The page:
In a time before forensics and fingerprints, a night train snakes its way through a far Eastern land. As it makes an unscheduled stop, murder occurs in a first class carriage. Conveniently, a detective also happens to be travelling in the same carriage. Readers may be forgiven for imagining themselves in an Agatha Christie novel but, despite the similarities, this describes not the opening to Murder on the Orient Express, but rather the beginning of Andrew Martin’s Night Train to Jamalpur, the ninth novel in his Jim Stringer series.
Although echoes of Christie are strong, Martin’s book merely nods at the detective tradition she helped to establish. There is no gathered group of suspects here, and no house, carriage or village within which the story is contained while Stringer uses his powers of deduction to slowly eliminate suspects one by one. This is a detective story which spans the North-East of India, from Calcutta, to Jamalpur and Darjeeling, and weaves many threads as it works towards its conclusion. Stringer must not only discover who shot John Young, but also identify who is placing deadly snakes in the first class carriages of the East Indian Railway, as well as deciphering what his daughter’s intentions are towards the RK (a maharajah’s son who also has a connection to Stringer’s partner), all while undertaking his own investigation into corruption within the railway itself. These different strands serve to give the story more of a realistic feel than the traditional ‘Cluedo’ style of murder mystery novel.
Despite this depth, Night Train to Jamalpur cannot entirely escape the clichés of the murder mystery genre. Stringer regularly looks at just the right spot, or appears at just the right time, in order to find the next piece of the puzzle. While necessary in a detective story, especially one set nearly a hundred years in the past, these convenient moments are perhaps more glaringly unlikely to the CSI generation. The suggestion that Stringer had regularly looked at one door plaque in the teeming masses of Calcutta which shows the exact name that he now needs to find seems to stretch the bounds of coincidence too far. In the end, Martin’s novel is a mash up of realistic and unrealistic elements and it is up to the reader to decide how well these two mix.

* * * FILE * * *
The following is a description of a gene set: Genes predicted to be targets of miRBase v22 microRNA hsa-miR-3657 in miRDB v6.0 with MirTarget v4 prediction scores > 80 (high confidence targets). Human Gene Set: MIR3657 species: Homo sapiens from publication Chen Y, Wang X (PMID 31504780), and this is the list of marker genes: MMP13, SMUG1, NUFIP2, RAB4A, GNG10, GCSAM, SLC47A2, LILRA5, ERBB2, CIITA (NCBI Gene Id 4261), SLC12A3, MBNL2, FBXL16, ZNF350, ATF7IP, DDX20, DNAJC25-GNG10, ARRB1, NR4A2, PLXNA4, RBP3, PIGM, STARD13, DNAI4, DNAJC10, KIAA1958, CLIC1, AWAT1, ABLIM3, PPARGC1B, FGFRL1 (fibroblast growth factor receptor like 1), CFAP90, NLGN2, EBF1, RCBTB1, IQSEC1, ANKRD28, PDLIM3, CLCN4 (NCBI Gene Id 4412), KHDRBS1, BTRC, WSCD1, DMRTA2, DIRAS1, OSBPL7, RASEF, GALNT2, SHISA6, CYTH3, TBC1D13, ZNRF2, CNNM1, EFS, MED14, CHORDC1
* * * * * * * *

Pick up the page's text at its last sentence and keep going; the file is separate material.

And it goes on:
The prose itself is a reflection of the story’s protagonist. Stringer is an ex-army policeman, a straightforward and practical man, and the events unfold in a straightforward and practical way. The odd flashes of literary description or dry humour shine out in contrast and show us that Martin has taken a deliberate decision to make the text rather stark. Stringer quips “it appears he was too busy administering to India to go there”, then proceeds to set down the facts of John Young’s murder in a numbered format.
The only real quibble to be had with Martin’s style of narration is that he often tells rather than shows particularly in the early chapters, taking paragraphs to explain the workings of railway departments or racial politics. While this obviously adds to the historical accuracy of the novel, it detracts from the flow of the text and occasionally makes the story seem clunky and unwieldy . In addition, the plot itself struggles to flow. As readers, we are often trailing behind Stringer as he reaches conclusions. A good detective story should reveal itself to the reader, so that when the critical piece of evidence is discovered we immediately know its significance. Here, clues are often baffling until explained by Stringer himself and the conclusion, rather than being the great twist it should be, is executed in a confusing manner which necessitates further explanation.
Ultimately, Night Train to Jamalpur is a fairly solid murder mystery novel whose strength lies in its detail and historical setting. Fans of the genre may easily overlook its flaws.